2nd International Cancer Study & Therapy Conference
Feb 20-22, 2017, Baltimore, USA
MRI-based guidance for predictable and precise intra-arterial delivery of therapeutic agents to the central nervous system
Division of Magnetic Resonance Research, Russell H. Morgan Department of Radiology and Radiological Sciences, Johns Hopkins University School of Medicine, USA
Institute for Cellular Engineering, Johns Hopkins University School of Medicine, USA
NeuroRepair Department, Mossakowski Medical Research Centre, Poland
Neurological disorders constitute one of the biggest medical challenges. Although there has been rapid progress in the treatment of peripheral malignancies over the last 20 years, the prognosis for brain tumors is imperturbably grim. However, many drugs, including melphalan, are highly effective in vitro. Moreover, intra-arterial delivery of high-dose melphalan radically changed the treatment of retinoblastoma, with a frequent cure rate, without the need for eye removal. However, melphalan, as well as many other antineoplastic agents, cannot effectively cross the blood-brain barrier, thus limiting their efficacy for the treatment of brain tumors. The opening of the blood brain barrier (BBB) to facilitate tumor penetration by drugs has been attempted for many years. Intra-arterial administration of hyperosmotic agents (IAHA) has been shown safe, but high variability of results was discouraging and the method has been almost abandoned. We have found that MRI contrast agents are sufficiently sensitive to report on the brain territory supplied by a catheter thus MRI is critically needed to guide the intra-arterial delivery of therapeutic agents to the brain. Superparamagnetic iron oxide nanoparticles (SPIO) are very attractive as contrast agents due to their very strong signal, which allows for a very short MRI acquisition time, e.g., two to three seconds, using a GE-EPI pulse sequence. This actually enables realtime monitoring of the territory supplied by the catheter. In addition, the SPIO clears rapidly after infusion discontinuation, which, in turn, allows for precise adjustments of the territory supplied by the catheter through manipulation of the speed of infusion and the catheter tip position. Moreover, we have shown that the delineation of the brain territory supplied by the catheter also allows for precise prediction of the subsequent BBB opening area, which, in turn, overcomes the previously reported problems with the variability of the BBB opening territory after IAHA. This then, allows for a new era of predictable and precise intra-arterial drug delivery to the brain (Janowski et al. 2015). Thus, in our opinion, the intra-arterial delivery of therapeutic agents through a predictable and precise blood brain barrier opening should always be attempted before the agent is deemed ineffective. Our method can also be potentially useful for other neurological disorders, such as neuroinflammatory and neurodegenerative conditions.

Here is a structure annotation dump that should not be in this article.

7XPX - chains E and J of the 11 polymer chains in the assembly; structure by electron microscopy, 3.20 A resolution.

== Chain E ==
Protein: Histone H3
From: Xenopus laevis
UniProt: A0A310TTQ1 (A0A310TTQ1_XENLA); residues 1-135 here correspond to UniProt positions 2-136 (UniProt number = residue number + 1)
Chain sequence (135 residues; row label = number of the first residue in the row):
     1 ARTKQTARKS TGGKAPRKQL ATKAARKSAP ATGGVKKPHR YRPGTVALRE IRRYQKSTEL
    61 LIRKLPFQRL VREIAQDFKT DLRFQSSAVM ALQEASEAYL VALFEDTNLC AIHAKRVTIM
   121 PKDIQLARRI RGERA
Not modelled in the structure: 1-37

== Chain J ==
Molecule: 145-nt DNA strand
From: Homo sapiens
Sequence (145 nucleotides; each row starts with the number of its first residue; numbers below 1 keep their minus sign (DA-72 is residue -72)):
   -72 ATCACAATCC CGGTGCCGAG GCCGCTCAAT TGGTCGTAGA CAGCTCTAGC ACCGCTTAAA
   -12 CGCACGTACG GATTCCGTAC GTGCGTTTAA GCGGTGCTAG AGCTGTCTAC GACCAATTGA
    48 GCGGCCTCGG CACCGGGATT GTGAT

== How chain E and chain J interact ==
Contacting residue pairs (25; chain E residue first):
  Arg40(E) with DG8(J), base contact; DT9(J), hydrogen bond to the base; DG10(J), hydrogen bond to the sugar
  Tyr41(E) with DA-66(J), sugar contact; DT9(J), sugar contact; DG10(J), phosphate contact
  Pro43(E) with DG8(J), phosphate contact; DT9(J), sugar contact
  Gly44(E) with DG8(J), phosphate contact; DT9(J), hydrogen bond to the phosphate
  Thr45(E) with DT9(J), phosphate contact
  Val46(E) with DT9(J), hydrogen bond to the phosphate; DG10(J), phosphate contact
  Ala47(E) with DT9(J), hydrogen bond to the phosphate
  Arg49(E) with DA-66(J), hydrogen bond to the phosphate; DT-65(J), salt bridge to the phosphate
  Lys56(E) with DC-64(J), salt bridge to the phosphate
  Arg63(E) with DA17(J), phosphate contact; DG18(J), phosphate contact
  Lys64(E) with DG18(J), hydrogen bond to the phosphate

1. Janowski M, Walczak P and Pearl MS (2015). Predicting and optimizing the territory of blood-brain barrier opening by superselective intra-arterial cerebral infusion under dynamic susceptibility contrast MRI guidance. J Cereb Blood Flow Metab.2016 Mar;36(3):569-75
Dr Janowski completed residency in neurosurgery at the Medical University of Warsaw, Poland and then moved to Department of Radiology at the Johns Hopkins University, USA where he holds a position of Associate Professor. His research is focused on the development of the precise methods to deliver high doses of therapeutic agents including drugs and stem cells to the desired areas of the brain.He has published over 40 papers in peer reviewed journals, edited a book on experimental neurosurgery, served as a program chair for workshop, chaired multiple sessions at international conferences and gave over 15 invited talks worldwide. His research is funded by NIH, DoD and Maryland Stem Cell Research Fund.